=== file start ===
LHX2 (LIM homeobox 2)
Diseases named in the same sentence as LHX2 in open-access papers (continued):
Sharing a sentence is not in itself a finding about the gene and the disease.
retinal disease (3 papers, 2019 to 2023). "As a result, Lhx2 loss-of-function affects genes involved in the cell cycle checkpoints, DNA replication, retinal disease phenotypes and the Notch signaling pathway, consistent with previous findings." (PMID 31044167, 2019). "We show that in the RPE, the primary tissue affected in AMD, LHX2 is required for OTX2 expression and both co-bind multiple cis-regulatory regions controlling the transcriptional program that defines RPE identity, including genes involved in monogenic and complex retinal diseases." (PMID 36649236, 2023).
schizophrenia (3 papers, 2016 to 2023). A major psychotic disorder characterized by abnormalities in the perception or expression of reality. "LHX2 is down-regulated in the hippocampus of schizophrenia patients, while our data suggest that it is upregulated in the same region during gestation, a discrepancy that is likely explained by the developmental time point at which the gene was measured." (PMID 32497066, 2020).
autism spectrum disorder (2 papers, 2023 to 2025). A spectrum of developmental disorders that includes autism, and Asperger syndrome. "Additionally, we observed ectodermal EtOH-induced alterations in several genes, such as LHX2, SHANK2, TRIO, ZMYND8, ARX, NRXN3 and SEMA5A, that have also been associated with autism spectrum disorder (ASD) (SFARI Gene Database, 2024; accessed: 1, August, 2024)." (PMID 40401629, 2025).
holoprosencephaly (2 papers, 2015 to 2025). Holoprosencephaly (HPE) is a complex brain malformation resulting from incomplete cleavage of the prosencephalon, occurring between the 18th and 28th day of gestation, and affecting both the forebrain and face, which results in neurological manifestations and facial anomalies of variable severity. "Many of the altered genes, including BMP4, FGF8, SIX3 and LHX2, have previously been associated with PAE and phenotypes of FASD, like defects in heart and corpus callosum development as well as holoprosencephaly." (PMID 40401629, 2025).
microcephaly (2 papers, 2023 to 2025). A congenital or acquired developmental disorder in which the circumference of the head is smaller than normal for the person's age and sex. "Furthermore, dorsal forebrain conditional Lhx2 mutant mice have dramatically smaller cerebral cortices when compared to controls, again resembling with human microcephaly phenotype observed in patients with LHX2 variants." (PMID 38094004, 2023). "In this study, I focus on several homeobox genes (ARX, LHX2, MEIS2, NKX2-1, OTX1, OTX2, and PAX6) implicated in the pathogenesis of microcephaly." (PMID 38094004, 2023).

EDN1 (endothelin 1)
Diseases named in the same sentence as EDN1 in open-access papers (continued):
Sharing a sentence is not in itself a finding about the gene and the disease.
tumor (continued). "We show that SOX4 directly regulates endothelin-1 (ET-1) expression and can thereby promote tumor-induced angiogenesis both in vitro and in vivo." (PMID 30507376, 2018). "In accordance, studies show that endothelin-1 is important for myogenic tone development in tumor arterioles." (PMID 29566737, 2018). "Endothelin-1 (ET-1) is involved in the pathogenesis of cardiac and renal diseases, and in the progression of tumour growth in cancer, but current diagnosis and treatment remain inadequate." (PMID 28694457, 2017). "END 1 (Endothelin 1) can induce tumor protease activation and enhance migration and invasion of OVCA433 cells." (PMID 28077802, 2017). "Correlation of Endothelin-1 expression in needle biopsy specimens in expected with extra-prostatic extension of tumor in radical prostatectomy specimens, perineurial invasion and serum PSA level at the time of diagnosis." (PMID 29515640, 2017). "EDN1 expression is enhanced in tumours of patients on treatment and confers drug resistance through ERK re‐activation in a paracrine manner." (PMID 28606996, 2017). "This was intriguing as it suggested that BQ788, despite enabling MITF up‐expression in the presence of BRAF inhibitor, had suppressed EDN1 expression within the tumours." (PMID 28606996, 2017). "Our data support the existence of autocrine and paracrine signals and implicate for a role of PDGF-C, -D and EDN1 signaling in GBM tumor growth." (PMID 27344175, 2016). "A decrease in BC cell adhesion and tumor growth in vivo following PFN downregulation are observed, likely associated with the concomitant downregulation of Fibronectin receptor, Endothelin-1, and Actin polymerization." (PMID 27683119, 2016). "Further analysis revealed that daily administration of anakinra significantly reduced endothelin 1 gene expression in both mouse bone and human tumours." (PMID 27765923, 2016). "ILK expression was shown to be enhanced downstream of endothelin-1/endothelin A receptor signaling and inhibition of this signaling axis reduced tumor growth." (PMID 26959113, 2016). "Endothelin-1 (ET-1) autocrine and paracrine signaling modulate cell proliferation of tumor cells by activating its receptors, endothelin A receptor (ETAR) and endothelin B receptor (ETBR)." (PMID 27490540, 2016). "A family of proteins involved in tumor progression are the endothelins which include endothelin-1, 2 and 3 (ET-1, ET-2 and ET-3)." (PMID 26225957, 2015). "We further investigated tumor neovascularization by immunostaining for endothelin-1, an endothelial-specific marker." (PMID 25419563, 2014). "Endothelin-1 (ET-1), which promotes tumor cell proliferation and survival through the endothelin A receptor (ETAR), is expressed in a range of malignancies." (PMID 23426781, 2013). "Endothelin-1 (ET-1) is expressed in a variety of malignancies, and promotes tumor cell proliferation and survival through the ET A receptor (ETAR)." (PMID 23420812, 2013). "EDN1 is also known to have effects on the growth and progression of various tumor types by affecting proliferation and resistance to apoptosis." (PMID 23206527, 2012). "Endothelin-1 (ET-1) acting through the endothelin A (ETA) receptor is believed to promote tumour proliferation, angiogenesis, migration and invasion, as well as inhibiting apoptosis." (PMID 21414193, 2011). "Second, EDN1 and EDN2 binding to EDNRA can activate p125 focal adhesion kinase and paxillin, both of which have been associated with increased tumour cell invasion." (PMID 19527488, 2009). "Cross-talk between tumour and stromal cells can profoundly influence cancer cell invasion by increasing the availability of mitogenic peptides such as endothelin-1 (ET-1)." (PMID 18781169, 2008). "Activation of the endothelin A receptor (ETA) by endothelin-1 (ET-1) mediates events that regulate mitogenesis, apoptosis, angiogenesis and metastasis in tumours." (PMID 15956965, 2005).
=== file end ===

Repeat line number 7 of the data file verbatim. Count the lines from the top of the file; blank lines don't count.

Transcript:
holoprosencephaly (2 papers, 2015 to 2025). Holoprosencephaly (HPE) is a complex brain malformation resulting from incomplete cleavage of the prosencephalon, occurring between the 18th and 28th day of gestation, and affecting both the forebrain and face, which results in neurological manifestations and facial anomalies of variable severity. "Many of the altered genes, including BMP4, FGF8, SIX3 and LHX2, have previously been associated with PAE and phenotypes of FASD, like defects in heart and corpus callosum development as well as holoprosencephaly." (PMID 40401629, 2025).